... and the Drama Kid

As children, my sister and I spent every weekend at our grandparents’ house. Sometimes we watched movies, got ice cream from the ice cream truck, or played outside, but two things remained consistent every week we played some sort of game (usually Uno or Sorry) and we did something related to music. My family absolutely adores music; so much so that my sister and I recorded a song in my uncle’s basement. (It’s honestly kind of cute. It’s a medley of different Christian songs because we didn’t really know any other music. I named it “the Jam of the Funky Monkey” even though that was the only reference to anything being funky or a monkey.) Someone was always singing or dancing or singing while dancing. This has to be where my love for musical theatre began. Well either that or the Disney princess movies, who knows.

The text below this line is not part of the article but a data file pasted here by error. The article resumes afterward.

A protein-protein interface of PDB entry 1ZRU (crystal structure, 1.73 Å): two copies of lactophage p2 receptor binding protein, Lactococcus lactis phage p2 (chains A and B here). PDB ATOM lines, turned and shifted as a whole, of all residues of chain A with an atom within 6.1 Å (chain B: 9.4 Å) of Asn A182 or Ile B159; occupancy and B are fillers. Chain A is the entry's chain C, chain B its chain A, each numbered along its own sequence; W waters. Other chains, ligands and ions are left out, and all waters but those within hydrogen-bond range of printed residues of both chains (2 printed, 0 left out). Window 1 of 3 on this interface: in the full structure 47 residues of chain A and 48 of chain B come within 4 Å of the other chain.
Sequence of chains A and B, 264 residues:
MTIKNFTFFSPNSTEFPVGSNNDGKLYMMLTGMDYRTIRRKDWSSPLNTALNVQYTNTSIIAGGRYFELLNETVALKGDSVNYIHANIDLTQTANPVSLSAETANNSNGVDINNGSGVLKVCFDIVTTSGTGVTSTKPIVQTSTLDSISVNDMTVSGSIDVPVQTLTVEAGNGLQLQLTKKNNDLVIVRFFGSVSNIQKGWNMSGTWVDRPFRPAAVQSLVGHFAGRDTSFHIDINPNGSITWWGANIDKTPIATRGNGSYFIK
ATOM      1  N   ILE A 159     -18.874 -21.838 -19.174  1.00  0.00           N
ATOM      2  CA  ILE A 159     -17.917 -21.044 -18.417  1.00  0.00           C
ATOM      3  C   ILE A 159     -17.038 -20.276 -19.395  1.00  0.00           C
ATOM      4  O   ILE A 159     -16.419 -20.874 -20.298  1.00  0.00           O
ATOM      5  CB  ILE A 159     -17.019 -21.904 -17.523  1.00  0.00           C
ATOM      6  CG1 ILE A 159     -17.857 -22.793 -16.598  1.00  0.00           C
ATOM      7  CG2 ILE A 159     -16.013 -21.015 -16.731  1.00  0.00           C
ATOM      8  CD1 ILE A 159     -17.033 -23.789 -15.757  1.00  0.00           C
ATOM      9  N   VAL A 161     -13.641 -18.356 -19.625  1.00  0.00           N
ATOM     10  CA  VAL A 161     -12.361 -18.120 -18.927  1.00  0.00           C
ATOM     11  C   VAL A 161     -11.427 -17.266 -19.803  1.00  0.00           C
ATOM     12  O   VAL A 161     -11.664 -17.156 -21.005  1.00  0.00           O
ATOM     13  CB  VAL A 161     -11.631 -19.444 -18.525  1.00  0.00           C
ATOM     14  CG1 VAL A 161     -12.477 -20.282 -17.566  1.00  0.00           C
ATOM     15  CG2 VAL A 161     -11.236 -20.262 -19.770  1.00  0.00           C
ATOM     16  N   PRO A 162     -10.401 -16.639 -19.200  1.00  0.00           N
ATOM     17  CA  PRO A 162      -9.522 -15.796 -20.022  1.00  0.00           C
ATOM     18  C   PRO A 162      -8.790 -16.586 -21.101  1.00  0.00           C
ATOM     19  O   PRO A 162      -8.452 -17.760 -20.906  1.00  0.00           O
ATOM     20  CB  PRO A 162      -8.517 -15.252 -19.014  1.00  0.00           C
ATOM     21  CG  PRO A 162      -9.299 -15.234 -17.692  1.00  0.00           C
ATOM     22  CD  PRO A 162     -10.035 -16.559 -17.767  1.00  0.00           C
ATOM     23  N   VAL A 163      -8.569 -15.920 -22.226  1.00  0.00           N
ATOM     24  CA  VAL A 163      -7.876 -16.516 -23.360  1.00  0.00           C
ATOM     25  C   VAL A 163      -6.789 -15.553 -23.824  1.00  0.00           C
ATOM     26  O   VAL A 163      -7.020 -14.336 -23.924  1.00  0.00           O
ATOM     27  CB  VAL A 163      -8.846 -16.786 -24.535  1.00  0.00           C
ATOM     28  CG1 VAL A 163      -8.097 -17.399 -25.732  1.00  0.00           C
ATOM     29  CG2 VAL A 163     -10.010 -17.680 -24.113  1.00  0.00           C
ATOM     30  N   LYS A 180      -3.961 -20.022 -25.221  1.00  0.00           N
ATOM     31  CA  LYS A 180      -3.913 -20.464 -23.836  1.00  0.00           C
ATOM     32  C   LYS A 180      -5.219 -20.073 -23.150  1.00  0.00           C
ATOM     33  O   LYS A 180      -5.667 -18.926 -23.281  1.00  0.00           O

My sister and I participated in the children’s Christmas musical at our church every winter until middle school (where they said we were too old). It was always my favorite and my sister’s least favorite pastime. So going into high school I was stoked to have the opportunity to get back on the stage. I signed up to participate in that summer’s musical Legally Blonde.

Um, hi?